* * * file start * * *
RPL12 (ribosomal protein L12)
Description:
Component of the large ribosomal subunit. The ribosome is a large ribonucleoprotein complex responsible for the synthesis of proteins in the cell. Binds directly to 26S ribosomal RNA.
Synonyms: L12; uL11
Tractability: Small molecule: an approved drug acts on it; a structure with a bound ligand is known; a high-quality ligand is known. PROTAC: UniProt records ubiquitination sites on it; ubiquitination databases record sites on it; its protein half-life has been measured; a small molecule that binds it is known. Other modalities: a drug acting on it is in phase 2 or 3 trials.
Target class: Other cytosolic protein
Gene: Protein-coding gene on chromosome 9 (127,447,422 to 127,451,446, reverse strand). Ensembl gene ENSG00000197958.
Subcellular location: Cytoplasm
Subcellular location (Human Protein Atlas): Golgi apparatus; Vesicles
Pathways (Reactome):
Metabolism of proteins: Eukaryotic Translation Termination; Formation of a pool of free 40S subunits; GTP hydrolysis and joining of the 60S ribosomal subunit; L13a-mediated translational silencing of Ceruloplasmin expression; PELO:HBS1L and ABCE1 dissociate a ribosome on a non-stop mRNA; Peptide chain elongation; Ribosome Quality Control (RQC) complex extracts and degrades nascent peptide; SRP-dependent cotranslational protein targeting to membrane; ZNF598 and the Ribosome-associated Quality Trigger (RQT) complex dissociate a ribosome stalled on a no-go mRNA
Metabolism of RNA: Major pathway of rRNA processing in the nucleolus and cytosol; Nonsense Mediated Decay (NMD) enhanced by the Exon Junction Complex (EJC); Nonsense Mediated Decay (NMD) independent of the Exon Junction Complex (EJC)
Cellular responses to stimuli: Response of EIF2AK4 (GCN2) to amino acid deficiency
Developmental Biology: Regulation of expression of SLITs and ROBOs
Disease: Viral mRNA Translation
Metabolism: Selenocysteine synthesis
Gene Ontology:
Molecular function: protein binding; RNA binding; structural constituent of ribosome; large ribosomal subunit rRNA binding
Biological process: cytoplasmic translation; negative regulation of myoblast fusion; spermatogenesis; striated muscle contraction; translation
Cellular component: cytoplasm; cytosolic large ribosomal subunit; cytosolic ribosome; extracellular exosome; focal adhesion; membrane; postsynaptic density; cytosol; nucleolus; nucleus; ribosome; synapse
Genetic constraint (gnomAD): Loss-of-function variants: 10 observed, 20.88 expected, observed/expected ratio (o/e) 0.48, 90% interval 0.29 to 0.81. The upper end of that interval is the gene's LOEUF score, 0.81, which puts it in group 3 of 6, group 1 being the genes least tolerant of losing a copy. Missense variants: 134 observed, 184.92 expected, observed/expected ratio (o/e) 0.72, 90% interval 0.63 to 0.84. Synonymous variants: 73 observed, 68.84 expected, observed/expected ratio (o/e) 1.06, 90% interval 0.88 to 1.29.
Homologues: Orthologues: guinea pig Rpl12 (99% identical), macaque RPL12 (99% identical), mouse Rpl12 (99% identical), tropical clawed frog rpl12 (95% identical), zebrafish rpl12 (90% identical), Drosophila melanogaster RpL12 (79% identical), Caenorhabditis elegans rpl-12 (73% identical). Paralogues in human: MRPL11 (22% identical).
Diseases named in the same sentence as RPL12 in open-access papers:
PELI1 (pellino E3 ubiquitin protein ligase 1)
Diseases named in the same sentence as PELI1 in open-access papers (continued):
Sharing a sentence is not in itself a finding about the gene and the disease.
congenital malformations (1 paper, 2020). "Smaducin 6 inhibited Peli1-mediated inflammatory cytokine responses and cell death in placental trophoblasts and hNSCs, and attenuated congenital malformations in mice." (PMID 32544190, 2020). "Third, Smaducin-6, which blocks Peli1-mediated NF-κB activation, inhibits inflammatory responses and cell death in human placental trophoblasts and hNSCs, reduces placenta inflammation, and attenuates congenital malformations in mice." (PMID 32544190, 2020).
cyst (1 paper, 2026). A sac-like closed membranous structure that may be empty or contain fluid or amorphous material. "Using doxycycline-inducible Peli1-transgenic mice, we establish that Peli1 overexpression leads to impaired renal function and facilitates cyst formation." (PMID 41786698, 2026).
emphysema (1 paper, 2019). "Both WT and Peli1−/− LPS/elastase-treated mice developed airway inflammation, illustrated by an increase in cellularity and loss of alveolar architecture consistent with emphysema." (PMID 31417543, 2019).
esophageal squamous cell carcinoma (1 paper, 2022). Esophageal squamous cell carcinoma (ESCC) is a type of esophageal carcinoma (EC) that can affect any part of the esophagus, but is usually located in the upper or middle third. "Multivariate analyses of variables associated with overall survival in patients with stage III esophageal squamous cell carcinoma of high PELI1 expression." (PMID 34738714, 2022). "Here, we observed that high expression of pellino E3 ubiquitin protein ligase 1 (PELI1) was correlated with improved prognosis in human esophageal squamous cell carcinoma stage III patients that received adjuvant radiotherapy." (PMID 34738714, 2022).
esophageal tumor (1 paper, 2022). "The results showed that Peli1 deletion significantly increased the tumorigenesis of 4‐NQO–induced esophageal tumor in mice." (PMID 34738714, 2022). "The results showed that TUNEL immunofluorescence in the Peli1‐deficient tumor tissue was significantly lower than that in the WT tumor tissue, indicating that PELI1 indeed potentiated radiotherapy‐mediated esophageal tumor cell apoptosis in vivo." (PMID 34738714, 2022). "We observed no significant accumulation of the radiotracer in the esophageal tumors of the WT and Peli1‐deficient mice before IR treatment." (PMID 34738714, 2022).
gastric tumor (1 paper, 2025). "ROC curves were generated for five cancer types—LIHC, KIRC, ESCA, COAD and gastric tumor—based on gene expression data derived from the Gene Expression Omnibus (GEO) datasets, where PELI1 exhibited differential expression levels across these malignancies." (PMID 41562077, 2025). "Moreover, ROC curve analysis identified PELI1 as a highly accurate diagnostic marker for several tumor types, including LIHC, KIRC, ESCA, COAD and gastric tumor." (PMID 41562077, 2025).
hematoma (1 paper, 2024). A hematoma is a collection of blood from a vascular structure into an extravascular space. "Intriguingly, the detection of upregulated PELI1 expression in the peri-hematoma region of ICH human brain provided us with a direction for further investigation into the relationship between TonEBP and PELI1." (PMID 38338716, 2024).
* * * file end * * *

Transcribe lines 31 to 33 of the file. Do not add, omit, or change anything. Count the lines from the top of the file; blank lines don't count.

esophageal tumor (1 paper, 2022). "The results showed that Peli1 deletion significantly increased the tumorigenesis of 4‐NQO–induced esophageal tumor in mice." (PMID 34738714, 2022). "The results showed that TUNEL immunofluorescence in the Peli1‐deficient tumor tissue was significantly lower than that in the WT tumor tissue, indicating that PELI1 indeed potentiated radiotherapy‐mediated esophageal tumor cell apoptosis in vivo." (PMID 34738714, 2022). "We observed no significant accumulation of the radiotracer in the esophageal tumors of the WT and Peli1‐deficient mice before IR treatment." (PMID 34738714, 2022).
gastric tumor (1 paper, 2025). "ROC curves were generated for five cancer types—LIHC, KIRC, ESCA, COAD and gastric tumor—based on gene expression data derived from the Gene Expression Omnibus (GEO) datasets, where PELI1 exhibited differential expression levels across these malignancies." (PMID 41562077, 2025). "Moreover, ROC curve analysis identified PELI1 as a highly accurate diagnostic marker for several tumor types, including LIHC, KIRC, ESCA, COAD and gastric tumor." (PMID 41562077, 2025).
hematoma (1 paper, 2024). A hematoma is a collection of blood from a vascular structure into an extravascular space. "Intriguingly, the detection of upregulated PELI1 expression in the peri-hematoma region of ICH human brain provided us with a direction for further investigation into the relationship between TonEBP and PELI1." (PMID 38338716, 2024).